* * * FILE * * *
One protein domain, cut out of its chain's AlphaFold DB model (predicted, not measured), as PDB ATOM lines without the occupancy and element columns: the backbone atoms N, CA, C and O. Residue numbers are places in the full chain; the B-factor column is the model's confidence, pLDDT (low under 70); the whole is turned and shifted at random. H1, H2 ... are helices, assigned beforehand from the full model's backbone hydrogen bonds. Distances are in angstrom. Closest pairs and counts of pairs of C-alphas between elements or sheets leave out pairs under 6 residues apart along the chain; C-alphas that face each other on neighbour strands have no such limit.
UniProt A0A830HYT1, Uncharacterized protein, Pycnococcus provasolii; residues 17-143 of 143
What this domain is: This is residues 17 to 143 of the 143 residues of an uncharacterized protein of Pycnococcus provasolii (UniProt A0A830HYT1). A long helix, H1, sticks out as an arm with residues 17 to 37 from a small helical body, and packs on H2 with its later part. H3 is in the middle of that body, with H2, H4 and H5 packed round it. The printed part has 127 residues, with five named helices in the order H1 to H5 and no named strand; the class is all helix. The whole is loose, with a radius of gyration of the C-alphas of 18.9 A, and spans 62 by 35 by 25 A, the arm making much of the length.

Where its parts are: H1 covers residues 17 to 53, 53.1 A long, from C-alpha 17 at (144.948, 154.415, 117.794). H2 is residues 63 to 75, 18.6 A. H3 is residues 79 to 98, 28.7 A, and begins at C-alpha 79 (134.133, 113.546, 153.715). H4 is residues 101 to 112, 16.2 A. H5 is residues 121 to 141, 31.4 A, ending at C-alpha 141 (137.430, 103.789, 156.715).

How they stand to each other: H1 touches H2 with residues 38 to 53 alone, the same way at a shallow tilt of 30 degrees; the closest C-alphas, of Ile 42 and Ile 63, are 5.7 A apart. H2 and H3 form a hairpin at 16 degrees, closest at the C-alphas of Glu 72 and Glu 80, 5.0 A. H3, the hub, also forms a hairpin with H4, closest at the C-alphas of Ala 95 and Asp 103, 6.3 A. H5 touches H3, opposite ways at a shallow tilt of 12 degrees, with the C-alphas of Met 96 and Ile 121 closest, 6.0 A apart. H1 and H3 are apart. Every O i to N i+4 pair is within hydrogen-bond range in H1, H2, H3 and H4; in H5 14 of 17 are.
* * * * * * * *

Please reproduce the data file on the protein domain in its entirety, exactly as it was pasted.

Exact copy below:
One protein domain, cut out of its chain's AlphaFold DB model (predicted, not measured), as PDB ATOM lines without the occupancy and element columns: the backbone atoms N, CA, C and O. Residue numbers are places in the full chain; the B-factor column is the model's confidence, pLDDT (low under 70); the whole is turned and shifted at random. H1, H2 ... are helices, assigned beforehand from the full model's backbone hydrogen bonds. Distances are in angstrom. Closest pairs and counts of pairs of C-alphas between elements or sheets leave out pairs under 6 residues apart along the chain; C-alphas that face each other on neighbour strands have no such limit.
UniProt A0A830HYT1, Uncharacterized protein, Pycnococcus provasolii; residues 17-143 of 143
What this domain is: This is residues 17 to 143 of the 143 residues of an uncharacterized protein of Pycnococcus provasolii (UniProt A0A830HYT1). A long helix, H1, sticks out as an arm with residues 17 to 37 from a small helical body, and packs on H2 with its later part. H3 is in the middle of that body, with H2, H4 and H5 packed round it. The printed part has 127 residues, with five named helices in the order H1 to H5 and no named strand; the class is all helix. The whole is loose, with a radius of gyration of the C-alphas of 18.9 A, and spans 62 by 35 by 25 A, the arm making much of the length.

Where its parts are: H1 covers residues 17 to 53, 53.1 A long, from C-alpha 17 at (144.948, 154.415, 117.794). H2 is residues 63 to 75, 18.6 A. H3 is residues 79 to 98, 28.7 A, and begins at C-alpha 79 (134.133, 113.546, 153.715). H4 is residues 101 to 112, 16.2 A. H5 is residues 121 to 141, 31.4 A, ending at C-alpha 141 (137.430, 103.789, 156.715).

How they stand to each other: H1 touches H2 with residues 38 to 53 alone, the same way at a shallow tilt of 30 degrees; the closest C-alphas, of Ile 42 and Ile 63, are 5.7 A apart. H2 and H3 form a hairpin at 16 degrees, closest at the C-alphas of Glu 72 and Glu 80, 5.0 A. H3, the hub, also forms a hairpin with H4, closest at the C-alphas of Ala 95 and Asp 103, 6.3 A. H5 touches H3, opposite ways at a shallow tilt of 12 degrees, with the C-alphas of Met 96 and Ile 121 closest, 6.0 A apart. H1 and H3 are apart. Every O i to N i+4 pair is within hydrogen-bond range in H1, H2, H3 and H4; in H5 14 of 17 are.